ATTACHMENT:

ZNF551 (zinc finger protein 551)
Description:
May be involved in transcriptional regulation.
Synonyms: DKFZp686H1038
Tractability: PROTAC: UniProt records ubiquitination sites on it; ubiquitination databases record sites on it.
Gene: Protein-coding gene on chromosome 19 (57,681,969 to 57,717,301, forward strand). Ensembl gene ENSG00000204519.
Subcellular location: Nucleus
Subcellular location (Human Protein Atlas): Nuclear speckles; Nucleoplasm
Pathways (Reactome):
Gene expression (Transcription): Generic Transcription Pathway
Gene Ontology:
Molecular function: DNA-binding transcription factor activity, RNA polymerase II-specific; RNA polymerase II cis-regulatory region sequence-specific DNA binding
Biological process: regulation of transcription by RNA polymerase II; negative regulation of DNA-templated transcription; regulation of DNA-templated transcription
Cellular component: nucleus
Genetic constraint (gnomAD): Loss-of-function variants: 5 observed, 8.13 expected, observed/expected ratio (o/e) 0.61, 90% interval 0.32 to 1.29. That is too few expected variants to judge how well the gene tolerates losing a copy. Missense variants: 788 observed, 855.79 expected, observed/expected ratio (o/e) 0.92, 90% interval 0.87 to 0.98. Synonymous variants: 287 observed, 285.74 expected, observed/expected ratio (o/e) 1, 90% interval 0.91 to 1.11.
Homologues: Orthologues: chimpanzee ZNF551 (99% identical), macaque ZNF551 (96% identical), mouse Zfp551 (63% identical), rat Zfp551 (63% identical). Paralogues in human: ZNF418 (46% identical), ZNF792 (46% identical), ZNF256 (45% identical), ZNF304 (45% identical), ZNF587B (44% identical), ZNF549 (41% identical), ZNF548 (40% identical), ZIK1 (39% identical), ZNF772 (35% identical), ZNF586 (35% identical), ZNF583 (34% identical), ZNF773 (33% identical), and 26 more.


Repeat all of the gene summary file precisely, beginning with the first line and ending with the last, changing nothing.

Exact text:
ZNF551 (zinc finger protein 551)
Description:
May be involved in transcriptional regulation.
Synonyms: DKFZp686H1038
Tractability: PROTAC: UniProt records ubiquitination sites on it; ubiquitination databases record sites on it.
Gene: Protein-coding gene on chromosome 19 (57,681,969 to 57,717,301, forward strand). Ensembl gene ENSG00000204519.
Subcellular location: Nucleus
Subcellular location (Human Protein Atlas): Nuclear speckles; Nucleoplasm
Pathways (Reactome):
Gene expression (Transcription): Generic Transcription Pathway
Gene Ontology:
Molecular function: DNA-binding transcription factor activity, RNA polymerase II-specific; RNA polymerase II cis-regulatory region sequence-specific DNA binding
Biological process: regulation of transcription by RNA polymerase II; negative regulation of DNA-templated transcription; regulation of DNA-templated transcription
Cellular component: nucleus
Genetic constraint (gnomAD): Loss-of-function variants: 5 observed, 8.13 expected, observed/expected ratio (o/e) 0.61, 90% interval 0.32 to 1.29. That is too few expected variants to judge how well the gene tolerates losing a copy. Missense variants: 788 observed, 855.79 expected, observed/expected ratio (o/e) 0.92, 90% interval 0.87 to 0.98. Synonymous variants: 287 observed, 285.74 expected, observed/expected ratio (o/e) 1, 90% interval 0.91 to 1.11.
Homologues: Orthologues: chimpanzee ZNF551 (99% identical), macaque ZNF551 (96% identical), mouse Zfp551 (63% identical), rat Zfp551 (63% identical). Paralogues in human: ZNF418 (46% identical), ZNF792 (46% identical), ZNF256 (45% identical), ZNF304 (45% identical), ZNF587B (44% identical), ZNF549 (41% identical), ZNF548 (40% identical), ZIK1 (39% identical), ZNF772 (35% identical), ZNF586 (35% identical), ZNF583 (34% identical), ZNF773 (33% identical), and 26 more.